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CD Feature/ GVSU New Music Ensemble: "Steve Reich - Music for 18 Musicians"

img  Tobias

On some truly special occasions, a piece of music really lives up to the promises made by the composer in his introductory notes.”The breath is the measure of the duration of their [i.e. the player’s] pulsing. This combination of one breath after another gradually washing up like waves against the constant rhythm of the pianos and mallet instruments is something I have not heard before (...)” Steve Reich wrote at the time of the publication of “Music for 18 Musicians” and the work that went with this powerful picture was every bit as exciting, poetic and seminal as its description.

On the occasion of Steve Reich’s 70th birthday as well as the 30th anniversary of “18 Musicians”, the New Music Ensemble of the Grand Valley State University has dared to challenge the manifold recordings of ths piece (including, of course, Reich’s own on ECM in the 70s) with a rendition that claims to be “farm-fresh”, to sound “as though you were hearing it for the first time in your life” and to have found “new roots in the heartland”. Have they gone mad?

One of the hardest pieces to just play correctly
By all means, we don’t mean to be disrespectful. But up until 2006, the New Music Ensemble didn’t even exist. And “Music for 18 Musicians” has been known as one of the hardest pieces to just play correctly – let alone play it enthrallingly. But as long as the talent’s there, you can’t beat a vision. And Bill Ryan, the musical director of the ensemble had one.

For an entire year, he turned Reich’s music into the sole focal point for his musicians. They would wake up with it, live with it and go to bed with it, until it became an integral part of their body. What the group ended up with were empathically applauded concerts and a recording that had Steve Reich moved. And truly, there are many reasons to be proud.

Plenty of Breath

For one, their interpretation is not just a copy of one of the many renowned blueprints. In the hands of the New Music Ensemble, “Music for 18 Musicians” turns into a soft and warm undulation, in which the psychoacoustic effects that Reich doated on in his original liner notes and which he featured prominently in the ECM taping, have turned into a glistening shimmer on top of an airy and wavy aural hillscape. The Jazz connotations in the brass section and the voices are more prominent than ever before and there is a mood of pastoral beauty running through this version.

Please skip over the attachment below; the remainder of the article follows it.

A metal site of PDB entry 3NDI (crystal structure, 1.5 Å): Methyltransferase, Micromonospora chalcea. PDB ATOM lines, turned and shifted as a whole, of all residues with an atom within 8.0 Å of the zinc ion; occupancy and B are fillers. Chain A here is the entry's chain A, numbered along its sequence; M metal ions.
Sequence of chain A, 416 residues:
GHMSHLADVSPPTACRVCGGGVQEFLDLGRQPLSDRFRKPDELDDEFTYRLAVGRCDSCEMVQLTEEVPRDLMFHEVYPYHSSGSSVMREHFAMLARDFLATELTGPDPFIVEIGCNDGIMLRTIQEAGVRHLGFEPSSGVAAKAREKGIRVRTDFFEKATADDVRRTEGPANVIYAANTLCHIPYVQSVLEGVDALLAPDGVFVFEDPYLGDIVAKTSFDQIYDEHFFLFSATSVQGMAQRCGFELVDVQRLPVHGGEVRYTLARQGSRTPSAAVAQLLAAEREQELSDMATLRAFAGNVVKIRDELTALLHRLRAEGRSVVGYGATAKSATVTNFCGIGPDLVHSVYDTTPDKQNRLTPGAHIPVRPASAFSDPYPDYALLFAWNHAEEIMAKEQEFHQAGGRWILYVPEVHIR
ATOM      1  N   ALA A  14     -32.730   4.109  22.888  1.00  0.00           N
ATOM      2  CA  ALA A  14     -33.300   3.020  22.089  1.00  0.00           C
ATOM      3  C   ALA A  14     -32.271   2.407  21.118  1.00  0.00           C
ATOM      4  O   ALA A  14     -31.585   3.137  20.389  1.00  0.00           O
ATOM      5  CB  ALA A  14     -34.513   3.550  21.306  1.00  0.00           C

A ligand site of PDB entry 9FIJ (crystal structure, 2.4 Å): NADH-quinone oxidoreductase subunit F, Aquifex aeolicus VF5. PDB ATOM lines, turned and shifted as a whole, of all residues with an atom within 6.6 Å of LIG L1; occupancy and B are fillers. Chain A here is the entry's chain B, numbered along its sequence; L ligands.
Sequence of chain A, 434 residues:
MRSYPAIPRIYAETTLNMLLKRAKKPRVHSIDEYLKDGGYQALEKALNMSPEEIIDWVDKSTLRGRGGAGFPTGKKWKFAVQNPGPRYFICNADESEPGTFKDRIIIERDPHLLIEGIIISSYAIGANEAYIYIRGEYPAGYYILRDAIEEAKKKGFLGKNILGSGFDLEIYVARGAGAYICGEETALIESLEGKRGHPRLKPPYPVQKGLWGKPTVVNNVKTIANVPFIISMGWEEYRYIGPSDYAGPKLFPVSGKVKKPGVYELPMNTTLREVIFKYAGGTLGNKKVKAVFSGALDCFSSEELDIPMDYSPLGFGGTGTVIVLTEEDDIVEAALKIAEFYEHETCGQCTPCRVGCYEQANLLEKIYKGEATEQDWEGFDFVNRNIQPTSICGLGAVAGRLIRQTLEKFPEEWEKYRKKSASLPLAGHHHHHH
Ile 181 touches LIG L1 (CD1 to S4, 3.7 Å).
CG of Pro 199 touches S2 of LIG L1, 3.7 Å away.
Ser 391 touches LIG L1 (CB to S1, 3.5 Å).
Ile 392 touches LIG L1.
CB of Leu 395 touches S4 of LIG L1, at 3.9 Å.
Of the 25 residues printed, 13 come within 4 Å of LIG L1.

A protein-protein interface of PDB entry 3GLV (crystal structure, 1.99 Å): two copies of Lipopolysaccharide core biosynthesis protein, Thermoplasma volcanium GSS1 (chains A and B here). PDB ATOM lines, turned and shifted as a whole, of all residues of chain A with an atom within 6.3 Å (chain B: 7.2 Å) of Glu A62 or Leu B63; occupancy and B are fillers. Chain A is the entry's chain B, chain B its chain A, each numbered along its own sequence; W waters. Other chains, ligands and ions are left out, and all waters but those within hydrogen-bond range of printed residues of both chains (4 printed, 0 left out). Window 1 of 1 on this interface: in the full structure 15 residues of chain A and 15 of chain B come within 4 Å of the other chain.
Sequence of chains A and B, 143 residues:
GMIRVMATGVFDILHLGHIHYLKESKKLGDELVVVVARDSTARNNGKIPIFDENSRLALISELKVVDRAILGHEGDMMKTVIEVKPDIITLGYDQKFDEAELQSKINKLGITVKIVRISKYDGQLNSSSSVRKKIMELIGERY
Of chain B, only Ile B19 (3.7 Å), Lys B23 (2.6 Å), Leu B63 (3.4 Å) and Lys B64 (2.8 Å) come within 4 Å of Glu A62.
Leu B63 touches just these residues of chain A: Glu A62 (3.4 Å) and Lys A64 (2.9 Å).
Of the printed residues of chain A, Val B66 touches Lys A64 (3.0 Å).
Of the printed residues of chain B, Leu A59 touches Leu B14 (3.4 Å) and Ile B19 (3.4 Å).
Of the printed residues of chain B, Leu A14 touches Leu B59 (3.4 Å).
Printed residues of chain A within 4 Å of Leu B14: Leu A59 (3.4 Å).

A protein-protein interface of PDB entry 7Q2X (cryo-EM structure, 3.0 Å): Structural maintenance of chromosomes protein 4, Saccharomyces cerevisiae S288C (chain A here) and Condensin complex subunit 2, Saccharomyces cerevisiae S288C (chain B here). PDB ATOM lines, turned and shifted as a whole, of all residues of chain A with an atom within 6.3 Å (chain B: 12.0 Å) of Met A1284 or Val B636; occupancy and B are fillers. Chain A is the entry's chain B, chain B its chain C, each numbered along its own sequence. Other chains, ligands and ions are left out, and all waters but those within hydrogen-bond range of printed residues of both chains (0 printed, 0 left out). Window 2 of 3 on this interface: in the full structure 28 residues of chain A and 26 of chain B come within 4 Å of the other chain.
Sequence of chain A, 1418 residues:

And secondly, because the performers have realised that the score is not just about rhythm, it is about colour, melody, harmony, groove and time as well. Most of all, however, it is about breath and the Grand Valley students have plenty of it. They take almost five minutes more than Reich back in 1978 and this awards the music a spaciousness and sense of freedom that may not have been heard before.

The ensemble plays “18 Musicians” like a medium, as if the music were constantly reinventing itself in every instant. There is no distance between the music and the performers, who seem to be stunned and overwhelmed by wave after wave of breaths washing up against the shore of their pulses again and again. Their album is a document of will and of determination, just as much as it is a statement of love and passion. It sounds improbable, but it’s true: In this case, the music really lives up to the promises in the press release.  

By Tobias Fischer

Homepage: GVSU New Music Ensemble
Homepage: Innova Recordings

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